2 major Fort Worth museums pretty up their buildings with extreme makeovers
Two of Fort Worth's premier Cultural District museums are undergoing extensive nips, tucks, and enhancements that are expected to last into next year.
The Amon Carter Museum of American Art has started a building improvement project that will affect areas from the main entrance to the storage vault. And, just down the street, the National Cowgirl Museum and Hall of Fame is in the midst of a major renovation to its entire second floor.
Here's a closer look at what's being done and how it will affect
hordes of field-trip students museum-goers in coming months.
Amon Carter Museum
Currently, a new climate-controlled storage vault for the museum’s massive photo collection is being constructed. The Carter, a major repository of American photography, houses over 45,000 prints. The preservation project is scheduled to be completed this fall and will nearly double the size of the museum’s photo vault.
But the bigger, more public overhauls will begin in October.
Renovations to the museum’s second-floor galleries will aim to provide an improved setting — in a new layout — for both the Carter's art collection and the many temporary exhibitions presented by the museum.
Following the second-floor enhancements, in spring-summer 2019, work will begin "to continue the new visitor experience and layout in the museum’s 1961 building," the museum says in a release. These include improved access points on the plaza and the museum's main entrance.
"During the renovation, visitors can enjoy a rare opportunity to see many beloved highlights of the collection on display throughout the museum’s original main galleries in Philip Johnson’s 1961 building," the museum says in a release.
Representatives of the museum will take art and experiences out of the building and into the community, they say, but at no time will the museum close entirely.
"Various areas of the museum will not be accessible during certain portions of the renovation, but the museum will not be closed at any point during this renovation period," a Carter spokeswoman says.
In February, the museum dedicated to honoring women of the American West unveiled plans for a $5.5 million renovation of its second floor. That entire floor is closed now through spring, as all artifacts had to be removed and conditioned, walls had to come down, and the entire second floor had to be gutted and rebuilt.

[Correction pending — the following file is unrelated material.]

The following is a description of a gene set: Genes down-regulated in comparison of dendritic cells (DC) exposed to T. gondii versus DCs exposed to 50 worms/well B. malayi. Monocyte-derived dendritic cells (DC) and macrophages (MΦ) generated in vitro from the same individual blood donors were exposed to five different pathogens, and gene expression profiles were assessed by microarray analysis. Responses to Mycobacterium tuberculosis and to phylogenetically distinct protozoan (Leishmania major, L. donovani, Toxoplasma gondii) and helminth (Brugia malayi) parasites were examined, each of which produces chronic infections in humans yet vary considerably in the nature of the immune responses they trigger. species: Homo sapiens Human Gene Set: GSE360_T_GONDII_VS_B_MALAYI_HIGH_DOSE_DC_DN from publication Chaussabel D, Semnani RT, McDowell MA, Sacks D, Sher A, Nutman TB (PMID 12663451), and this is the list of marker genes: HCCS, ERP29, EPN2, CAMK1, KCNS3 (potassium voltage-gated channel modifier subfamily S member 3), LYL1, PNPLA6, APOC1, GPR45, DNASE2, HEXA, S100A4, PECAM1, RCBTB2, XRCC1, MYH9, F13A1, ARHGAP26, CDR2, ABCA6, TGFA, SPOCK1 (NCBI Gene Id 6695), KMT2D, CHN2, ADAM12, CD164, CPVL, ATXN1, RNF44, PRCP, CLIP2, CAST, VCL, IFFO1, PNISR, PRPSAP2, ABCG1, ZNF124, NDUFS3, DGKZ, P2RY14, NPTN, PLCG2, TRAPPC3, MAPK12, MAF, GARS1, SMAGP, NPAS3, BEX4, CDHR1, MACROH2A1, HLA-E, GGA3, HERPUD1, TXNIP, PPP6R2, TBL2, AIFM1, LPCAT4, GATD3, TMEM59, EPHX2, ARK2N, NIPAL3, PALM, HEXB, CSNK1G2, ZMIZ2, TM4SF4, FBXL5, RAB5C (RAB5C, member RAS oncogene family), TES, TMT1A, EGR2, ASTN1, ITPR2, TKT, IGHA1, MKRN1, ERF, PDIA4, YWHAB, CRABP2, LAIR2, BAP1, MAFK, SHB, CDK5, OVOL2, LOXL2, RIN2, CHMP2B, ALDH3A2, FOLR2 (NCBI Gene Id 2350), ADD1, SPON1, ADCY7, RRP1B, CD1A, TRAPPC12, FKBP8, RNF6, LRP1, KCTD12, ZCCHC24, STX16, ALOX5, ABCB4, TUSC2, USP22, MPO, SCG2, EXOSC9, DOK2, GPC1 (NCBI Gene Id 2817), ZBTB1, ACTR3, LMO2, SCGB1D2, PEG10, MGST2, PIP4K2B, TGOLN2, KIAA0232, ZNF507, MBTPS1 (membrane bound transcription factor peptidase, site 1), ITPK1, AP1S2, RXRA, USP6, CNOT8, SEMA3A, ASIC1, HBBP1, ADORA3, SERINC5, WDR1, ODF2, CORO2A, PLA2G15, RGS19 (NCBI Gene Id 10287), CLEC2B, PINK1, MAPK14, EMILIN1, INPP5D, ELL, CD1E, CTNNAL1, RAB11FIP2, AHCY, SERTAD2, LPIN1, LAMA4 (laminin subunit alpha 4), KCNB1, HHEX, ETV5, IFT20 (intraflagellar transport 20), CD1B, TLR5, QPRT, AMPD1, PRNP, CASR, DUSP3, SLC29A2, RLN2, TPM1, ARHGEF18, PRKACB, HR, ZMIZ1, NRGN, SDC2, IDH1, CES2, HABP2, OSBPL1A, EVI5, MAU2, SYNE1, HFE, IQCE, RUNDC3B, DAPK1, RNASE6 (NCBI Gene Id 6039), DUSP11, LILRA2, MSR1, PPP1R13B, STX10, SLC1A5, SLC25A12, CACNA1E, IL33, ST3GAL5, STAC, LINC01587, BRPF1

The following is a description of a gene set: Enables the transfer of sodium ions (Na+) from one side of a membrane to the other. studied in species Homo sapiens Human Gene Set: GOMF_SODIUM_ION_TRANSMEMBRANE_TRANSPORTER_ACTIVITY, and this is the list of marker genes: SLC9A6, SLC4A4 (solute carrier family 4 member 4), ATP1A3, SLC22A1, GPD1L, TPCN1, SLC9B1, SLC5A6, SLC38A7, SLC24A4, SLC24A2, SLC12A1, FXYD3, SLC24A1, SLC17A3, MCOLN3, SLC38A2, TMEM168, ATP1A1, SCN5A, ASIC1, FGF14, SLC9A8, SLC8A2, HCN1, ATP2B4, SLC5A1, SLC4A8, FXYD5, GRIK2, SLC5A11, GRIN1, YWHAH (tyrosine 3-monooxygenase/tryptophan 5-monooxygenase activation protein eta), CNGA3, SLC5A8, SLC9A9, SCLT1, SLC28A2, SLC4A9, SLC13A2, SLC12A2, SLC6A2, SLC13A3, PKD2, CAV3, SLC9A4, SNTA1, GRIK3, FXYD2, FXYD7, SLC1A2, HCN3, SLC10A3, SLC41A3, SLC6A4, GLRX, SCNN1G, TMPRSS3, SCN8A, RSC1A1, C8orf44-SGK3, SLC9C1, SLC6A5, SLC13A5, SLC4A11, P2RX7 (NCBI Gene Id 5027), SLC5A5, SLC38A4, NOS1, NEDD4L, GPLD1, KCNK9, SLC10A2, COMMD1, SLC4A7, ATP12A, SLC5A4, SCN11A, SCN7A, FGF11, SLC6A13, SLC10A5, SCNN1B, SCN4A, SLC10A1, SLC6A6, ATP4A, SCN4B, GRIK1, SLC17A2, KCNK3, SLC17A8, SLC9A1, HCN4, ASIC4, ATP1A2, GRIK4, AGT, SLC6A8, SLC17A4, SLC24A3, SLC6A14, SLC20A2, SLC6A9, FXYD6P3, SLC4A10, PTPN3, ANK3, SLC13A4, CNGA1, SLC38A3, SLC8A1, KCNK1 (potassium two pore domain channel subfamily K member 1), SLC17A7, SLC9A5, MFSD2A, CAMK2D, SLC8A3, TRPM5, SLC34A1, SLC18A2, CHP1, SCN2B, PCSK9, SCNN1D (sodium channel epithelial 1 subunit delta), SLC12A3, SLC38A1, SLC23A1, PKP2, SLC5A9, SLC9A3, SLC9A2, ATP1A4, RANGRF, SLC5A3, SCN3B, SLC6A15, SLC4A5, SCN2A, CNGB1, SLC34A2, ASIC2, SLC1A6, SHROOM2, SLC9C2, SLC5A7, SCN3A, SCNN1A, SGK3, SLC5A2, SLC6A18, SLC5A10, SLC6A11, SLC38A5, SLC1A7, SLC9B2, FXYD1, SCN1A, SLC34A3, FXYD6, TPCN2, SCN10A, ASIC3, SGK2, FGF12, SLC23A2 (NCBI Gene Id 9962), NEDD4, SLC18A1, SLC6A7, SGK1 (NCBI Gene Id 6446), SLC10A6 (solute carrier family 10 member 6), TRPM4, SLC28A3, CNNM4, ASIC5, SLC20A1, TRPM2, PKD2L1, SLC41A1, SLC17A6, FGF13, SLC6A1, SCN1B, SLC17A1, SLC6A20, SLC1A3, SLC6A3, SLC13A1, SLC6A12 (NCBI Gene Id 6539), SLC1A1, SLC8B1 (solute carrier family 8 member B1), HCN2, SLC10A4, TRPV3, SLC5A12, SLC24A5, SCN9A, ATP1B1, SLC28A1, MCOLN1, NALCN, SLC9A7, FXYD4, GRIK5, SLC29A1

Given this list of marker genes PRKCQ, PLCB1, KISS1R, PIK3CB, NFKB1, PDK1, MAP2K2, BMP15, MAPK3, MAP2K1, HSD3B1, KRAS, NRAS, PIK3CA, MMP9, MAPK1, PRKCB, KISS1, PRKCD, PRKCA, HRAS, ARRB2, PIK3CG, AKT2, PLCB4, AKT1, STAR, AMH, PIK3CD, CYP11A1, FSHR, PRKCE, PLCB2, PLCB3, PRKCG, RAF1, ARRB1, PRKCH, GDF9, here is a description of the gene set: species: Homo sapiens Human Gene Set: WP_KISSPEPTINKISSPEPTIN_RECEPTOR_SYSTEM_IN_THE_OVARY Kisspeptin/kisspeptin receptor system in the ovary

"Renovations are moving along as planned," a museum spokeswoman says. "We will be reopening the second floor in March 2019."
When it reopens, the second floor will be called the Kit Moncrief Galleries in honor of board president Kit Moncrief, and in recognition of a generous gift given in her name, the museum says. Projectiles, an international architect team based in Paris, France, is designing the new galleries.
Practically the entire floor will be dedicated to a new exhibition called "It’s Never Just a Horse," which will "pay homage to the undeniable link among the horse, women, and the West," the museum says on its website. Visitors can expect five thematic “islands” examining partnerships of women and horses, with interactive ports to research additional information. Objects will be displayed around the islands, "and — from time to time — the gallery lights will dim and visitors will be surrounded by horses coming from every direction, seemingly entering the gallery space with them," the museum says. The Cowgirl’s popular, interactive bronc ride will be back, too.
The Cowgirl spokeswoman says a grand-reopening will take place in March. But, to promote the new exhibition, the museum will host an event called "Neigh at the Museum" from 10 am-2 pm September 15. Here, visitors will be able to display pictures of themselves and their horses.
While the Cowgirl closed for a week in July, museum officials expect the first floor to remain open to visitors — at discounted admission — until renovations are complete. Private events are being scheduled, but school tours are not being conducted.